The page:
Conflict of interest statement: No conflicts declared
THE PLACE OF GOD IN SYNTHETIC BIOLOGY: HOW WILL THE CATHOLIC CHURCH RESPOND?
Version of Record online: 29 APR 2011
© 2011 Blackwell Publishing Ltd.
Volume 27, Issue 1, pages 36–47, January 2013
How to Cite
HEAVEY, P. (2013), THE PLACE OF GOD IN SYNTHETIC BIOLOGY: HOW WILL THE CATHOLIC CHURCH RESPOND?. Bioethics, 27: 36–47. doi: 10.1111/j.1467-8519.2011.01887.x
- Issue online: 6 DEC 2012
- Version of Record online: 29 APR 2011
- synthetic biology;
- religion and science;
- theology and science;
- Catholic Church and science;
Some religious believers may see synthetic biology as usurping God's creative role. The Catholic Church has yet to issue a formal teaching on the field (though it has issued some informal statements in response to Craig Venter's development of a ‘synthetic’ cell). In this paper I examine the likely reaction of the Catholic Magisterium to synthetic biology in its entirety. I begin by examining the Church's teaching role, from its own viewpoint, to set the necessary backround and context for the discussion that follows. I then describe the Church's attitude to science, and particularly to biotechnology. From this I derive a likely Catholic theology of synthetic biology.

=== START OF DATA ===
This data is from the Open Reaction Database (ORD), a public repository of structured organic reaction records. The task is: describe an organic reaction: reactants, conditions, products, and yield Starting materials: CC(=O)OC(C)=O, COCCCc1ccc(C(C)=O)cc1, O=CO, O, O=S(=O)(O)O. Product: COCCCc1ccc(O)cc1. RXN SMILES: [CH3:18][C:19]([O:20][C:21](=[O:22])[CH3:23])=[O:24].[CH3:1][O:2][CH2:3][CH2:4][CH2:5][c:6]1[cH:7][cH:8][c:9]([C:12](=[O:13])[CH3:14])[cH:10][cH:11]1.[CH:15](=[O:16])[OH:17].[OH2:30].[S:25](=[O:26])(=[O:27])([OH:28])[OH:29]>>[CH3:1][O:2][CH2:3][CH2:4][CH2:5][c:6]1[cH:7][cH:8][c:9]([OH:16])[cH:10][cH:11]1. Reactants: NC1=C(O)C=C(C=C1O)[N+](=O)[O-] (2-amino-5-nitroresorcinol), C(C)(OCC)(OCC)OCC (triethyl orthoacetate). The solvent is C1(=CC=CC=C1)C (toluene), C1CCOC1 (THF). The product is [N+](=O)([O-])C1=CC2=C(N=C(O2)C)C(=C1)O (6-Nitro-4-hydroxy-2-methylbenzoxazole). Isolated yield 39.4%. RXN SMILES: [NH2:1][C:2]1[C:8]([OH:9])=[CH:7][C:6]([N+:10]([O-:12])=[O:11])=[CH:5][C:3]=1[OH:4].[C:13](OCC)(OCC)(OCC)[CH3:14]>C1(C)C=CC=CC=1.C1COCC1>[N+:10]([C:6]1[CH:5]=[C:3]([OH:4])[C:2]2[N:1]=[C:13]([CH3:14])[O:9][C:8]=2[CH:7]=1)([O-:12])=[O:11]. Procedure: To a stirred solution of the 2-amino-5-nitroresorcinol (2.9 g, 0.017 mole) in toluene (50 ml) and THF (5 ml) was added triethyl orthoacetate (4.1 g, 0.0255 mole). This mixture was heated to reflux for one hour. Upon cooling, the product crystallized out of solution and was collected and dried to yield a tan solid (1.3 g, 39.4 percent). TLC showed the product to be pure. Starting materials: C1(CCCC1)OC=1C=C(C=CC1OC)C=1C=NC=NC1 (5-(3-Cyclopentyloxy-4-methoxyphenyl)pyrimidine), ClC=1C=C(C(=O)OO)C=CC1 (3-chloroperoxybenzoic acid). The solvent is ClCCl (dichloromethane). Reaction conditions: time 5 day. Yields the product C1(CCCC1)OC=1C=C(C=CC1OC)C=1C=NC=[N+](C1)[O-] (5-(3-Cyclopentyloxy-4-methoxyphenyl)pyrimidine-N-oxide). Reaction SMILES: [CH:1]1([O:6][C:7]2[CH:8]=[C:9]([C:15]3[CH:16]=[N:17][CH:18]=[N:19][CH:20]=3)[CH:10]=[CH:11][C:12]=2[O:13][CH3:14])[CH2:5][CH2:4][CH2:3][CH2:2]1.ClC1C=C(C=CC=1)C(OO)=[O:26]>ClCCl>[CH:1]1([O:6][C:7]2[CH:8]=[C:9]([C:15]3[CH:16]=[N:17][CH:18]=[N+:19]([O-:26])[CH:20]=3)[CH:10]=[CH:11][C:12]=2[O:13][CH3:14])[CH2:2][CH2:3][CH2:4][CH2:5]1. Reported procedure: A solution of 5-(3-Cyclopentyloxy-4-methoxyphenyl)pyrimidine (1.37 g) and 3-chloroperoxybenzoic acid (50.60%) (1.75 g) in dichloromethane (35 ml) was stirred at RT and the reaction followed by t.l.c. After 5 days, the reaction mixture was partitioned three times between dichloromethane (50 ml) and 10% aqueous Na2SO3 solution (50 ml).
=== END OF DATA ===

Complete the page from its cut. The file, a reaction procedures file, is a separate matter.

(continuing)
The Church's teachings on scientific and biotech research show that it is likely to have a generally positive disposition to synbio, if it and its products can be acceptably safe. Proper evaluation of, and protection against, risk will be a significant factor in determining the morality of the research. If the risks can be minimized through regulation or other means, then the Church is likely to be supportive. The Church will also critique the social and legal environment in which the research is done, evaluating issues such as the patenting of scientific discoveries and of life.